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NAME: Benjamin Cohen
NATIONALITY:
Swiss
AISTS CLASS:
2008
POSITION:
Director of the International Testing Agency (ITA)

Article written in conjunction with SportBusiness in July 2017.

As director of WADA’s European Office and International Federation Relations, Ben Cohen has one of the pivotal roles in sport.

From the Maison du Sport International in the Olympic Capital Lausanne, the largest of WADA’s regional offices provides a broad range of support for international federations and European national anti-doping organisations equipping them in the fight for clean sport.

It is a role he was appointed to only last year and one which he relishes.

“The role involves being proactive in helping the federations to adopt the best anti-doping programs possible but, of course, there is a reactive element because it is in the nature of the job that we come up against things you can’t control or anticipate and those are often the things which make it onto the front pages of the newspapers and across the media,” he says.

The Lausanne native joined WADA from FIBA, where he had been head of governance and legal affairs for more than seven years and is the latest step in a wide-ranging career in sport which started at the United Nations Office of Sport in New York and has taken in a role at UEFA along the way.

Experience

Cohen says that while a career in sport was always on his agenda, it was his experience at AISTS, the Académie Internationale des Sciences et Techniques du Sport, which broadened his horizons and capabilities and set him on his current path.

Lausanne-based AISTS was founded in 2000 by the International Olympic Committee (IOC) and other various Swiss educational institutions to help ensure a flow of talent matching the needs of the ever-more-complex and technical sports sector.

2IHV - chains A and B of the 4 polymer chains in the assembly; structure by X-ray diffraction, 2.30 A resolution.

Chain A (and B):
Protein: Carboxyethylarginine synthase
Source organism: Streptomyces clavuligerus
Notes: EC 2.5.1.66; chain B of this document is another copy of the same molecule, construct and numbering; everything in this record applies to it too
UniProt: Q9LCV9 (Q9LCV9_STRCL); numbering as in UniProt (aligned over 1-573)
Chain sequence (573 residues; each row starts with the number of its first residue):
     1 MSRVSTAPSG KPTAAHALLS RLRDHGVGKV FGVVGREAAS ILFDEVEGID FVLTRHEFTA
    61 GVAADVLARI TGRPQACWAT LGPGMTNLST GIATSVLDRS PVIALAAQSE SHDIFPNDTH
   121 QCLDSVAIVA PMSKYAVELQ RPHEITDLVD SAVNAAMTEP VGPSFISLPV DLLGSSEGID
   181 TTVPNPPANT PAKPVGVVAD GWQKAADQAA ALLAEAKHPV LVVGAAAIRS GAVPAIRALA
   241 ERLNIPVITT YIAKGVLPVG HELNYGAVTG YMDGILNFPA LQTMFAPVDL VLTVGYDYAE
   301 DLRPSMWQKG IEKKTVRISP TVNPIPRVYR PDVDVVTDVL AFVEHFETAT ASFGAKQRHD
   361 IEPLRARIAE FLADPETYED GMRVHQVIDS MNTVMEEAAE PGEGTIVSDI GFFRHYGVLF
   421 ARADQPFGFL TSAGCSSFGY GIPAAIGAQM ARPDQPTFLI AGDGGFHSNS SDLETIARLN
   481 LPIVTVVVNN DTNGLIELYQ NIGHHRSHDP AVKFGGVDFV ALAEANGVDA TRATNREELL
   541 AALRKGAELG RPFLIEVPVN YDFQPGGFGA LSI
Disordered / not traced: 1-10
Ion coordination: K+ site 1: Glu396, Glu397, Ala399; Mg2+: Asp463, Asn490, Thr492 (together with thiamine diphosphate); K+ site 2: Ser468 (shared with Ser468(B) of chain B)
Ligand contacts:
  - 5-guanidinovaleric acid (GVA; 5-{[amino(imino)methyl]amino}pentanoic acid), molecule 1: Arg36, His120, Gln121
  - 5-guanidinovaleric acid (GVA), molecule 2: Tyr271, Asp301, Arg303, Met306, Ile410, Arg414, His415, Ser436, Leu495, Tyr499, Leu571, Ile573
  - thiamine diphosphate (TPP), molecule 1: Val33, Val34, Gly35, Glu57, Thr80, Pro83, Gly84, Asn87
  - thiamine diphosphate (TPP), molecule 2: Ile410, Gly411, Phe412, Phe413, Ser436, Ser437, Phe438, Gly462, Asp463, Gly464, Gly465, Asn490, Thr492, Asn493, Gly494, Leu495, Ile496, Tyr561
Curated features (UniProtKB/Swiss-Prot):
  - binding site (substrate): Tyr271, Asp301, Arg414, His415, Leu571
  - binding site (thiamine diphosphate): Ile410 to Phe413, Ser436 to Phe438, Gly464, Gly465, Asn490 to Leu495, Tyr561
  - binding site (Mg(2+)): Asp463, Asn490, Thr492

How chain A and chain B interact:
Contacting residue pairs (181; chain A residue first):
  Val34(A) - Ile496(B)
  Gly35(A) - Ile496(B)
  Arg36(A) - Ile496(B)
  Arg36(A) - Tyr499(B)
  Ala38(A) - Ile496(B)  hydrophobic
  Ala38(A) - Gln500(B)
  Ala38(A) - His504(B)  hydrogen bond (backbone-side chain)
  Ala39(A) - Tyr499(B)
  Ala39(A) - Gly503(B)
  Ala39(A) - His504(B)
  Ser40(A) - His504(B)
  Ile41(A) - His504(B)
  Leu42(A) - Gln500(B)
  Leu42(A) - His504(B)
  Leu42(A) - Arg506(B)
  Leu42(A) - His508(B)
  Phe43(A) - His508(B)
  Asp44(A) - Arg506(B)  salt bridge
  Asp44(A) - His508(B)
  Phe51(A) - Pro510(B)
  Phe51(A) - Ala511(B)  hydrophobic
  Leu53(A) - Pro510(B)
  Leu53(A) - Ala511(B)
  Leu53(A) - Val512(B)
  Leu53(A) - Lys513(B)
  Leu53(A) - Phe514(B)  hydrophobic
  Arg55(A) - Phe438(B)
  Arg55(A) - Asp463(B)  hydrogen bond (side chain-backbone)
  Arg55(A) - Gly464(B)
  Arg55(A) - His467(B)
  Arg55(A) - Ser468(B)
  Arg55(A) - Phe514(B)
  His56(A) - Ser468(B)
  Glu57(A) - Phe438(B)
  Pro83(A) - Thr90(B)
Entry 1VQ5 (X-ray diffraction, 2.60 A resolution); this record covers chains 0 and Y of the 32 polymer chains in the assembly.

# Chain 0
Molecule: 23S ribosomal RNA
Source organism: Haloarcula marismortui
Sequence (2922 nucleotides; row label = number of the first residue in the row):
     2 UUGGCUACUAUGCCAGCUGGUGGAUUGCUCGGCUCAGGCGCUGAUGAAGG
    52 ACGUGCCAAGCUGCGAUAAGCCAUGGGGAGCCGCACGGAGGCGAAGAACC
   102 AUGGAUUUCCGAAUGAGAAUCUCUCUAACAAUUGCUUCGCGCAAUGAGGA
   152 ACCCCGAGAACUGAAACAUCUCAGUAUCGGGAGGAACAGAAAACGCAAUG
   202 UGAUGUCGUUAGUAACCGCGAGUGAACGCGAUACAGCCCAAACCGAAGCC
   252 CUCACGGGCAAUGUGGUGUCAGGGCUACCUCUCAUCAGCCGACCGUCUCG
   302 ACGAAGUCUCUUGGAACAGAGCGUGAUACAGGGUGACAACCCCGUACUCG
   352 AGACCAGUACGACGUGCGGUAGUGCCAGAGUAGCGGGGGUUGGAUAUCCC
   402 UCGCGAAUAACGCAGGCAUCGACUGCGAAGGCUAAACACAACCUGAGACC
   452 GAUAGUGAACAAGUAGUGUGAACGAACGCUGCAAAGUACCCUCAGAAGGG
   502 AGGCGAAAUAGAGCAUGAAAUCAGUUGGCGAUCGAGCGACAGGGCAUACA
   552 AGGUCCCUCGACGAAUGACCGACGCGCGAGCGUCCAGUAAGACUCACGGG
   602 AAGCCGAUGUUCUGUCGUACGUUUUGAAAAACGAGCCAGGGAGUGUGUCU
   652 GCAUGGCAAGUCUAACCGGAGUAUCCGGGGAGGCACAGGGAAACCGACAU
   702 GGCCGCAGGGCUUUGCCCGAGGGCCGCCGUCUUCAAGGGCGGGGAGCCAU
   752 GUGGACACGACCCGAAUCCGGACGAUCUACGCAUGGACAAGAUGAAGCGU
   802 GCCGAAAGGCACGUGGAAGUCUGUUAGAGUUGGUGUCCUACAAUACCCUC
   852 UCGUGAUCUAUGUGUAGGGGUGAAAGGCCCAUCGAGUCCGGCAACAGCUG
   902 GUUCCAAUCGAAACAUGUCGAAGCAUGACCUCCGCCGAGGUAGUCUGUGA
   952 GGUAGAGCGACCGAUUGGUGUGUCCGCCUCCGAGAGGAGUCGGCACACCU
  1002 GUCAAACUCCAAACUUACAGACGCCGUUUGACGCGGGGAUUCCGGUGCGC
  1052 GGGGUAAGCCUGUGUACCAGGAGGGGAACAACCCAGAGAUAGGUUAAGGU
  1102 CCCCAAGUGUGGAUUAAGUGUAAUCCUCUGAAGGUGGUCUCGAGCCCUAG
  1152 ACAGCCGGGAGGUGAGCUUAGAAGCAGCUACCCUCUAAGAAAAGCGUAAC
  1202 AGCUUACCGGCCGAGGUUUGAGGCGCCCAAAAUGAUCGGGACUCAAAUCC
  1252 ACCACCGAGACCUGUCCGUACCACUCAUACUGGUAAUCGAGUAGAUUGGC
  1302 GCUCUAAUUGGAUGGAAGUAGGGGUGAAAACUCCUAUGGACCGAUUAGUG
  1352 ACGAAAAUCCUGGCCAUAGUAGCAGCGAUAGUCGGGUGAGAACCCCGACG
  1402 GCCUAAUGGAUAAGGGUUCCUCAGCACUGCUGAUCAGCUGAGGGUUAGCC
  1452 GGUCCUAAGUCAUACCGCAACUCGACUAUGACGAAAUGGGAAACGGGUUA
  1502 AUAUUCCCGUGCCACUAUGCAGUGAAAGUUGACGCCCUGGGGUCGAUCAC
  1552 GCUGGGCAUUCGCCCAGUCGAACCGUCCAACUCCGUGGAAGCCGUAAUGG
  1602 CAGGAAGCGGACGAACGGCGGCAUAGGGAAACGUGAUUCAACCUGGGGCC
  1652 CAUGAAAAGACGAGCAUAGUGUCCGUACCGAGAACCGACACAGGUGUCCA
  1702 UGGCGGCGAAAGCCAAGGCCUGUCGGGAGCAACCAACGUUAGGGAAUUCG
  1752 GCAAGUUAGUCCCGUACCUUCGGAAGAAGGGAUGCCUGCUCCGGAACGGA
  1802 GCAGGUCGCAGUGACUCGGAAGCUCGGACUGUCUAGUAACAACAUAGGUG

Cohen had already qualified as a lawyer and was working for the UN in New York when he was accepted for a place on the AISTS Masters of Advanced Studies in Sports Administration and Technology program and, while it was a big decision to leave the Big Apple behind, it was one he has never regretted.

“After qualifying I specialised in sports law but the more transverse approach of AISTS introduced me to the broader aspects of sport from medicine to technology, management and sociology,” he said. “I wanted to get a broader and more rounded perception and understanding of sport and being on the AISTS course taught me so much.

“Being in Lausanne, at the heart of so much of the sports world, meant that, in addition to great lecturers, we had different experts talking to us nearly every day.

“To have so many people with real operational experience at the highest level makes it truly unique.

“But it is not only the staff and guest lecturers who are so important but the nature of the organisation and its network of universities in Geneva and Lausanne with the world-renowned EPFL, IMD and Ecole Hôtelière de Lausanne. These high quality academic partners are vital.

“It is an amazing programme where I met people from all over the world with different interests and backgrounds. The course itself and the people I met along the way have been so important for me.”

Building your network

In fact, one of Ben’s research projects, a study for the Council of Europe into the autonomy of sport and his Masters thesis on the governance of world football, got him noticed by UEFA and led to the offer of an internship and then a full role.

“Carrying out projects which have real value for clients which are sports organisations is priceless as a student because you are doing something that really matters, learning skills and building your network,” he says.

Cohen certainly believes that his experience at AISTS succeeded in providing him with the breadth of perspective and experience which has enabled him to develop his career in new ways and provides an interesting rationale for his move to WADA.

“In the time I was at FIBA I saw it grow from a small office of 26 people near Geneva airport to the far bigger, modern and sophisticated organisation it is today,” he says.

“In many ways my new role may not be seen as quite so sexy but I feel that it was the right thing to do to be involved in the fight for clean sport.”

To view the article on SportBusiness click here.

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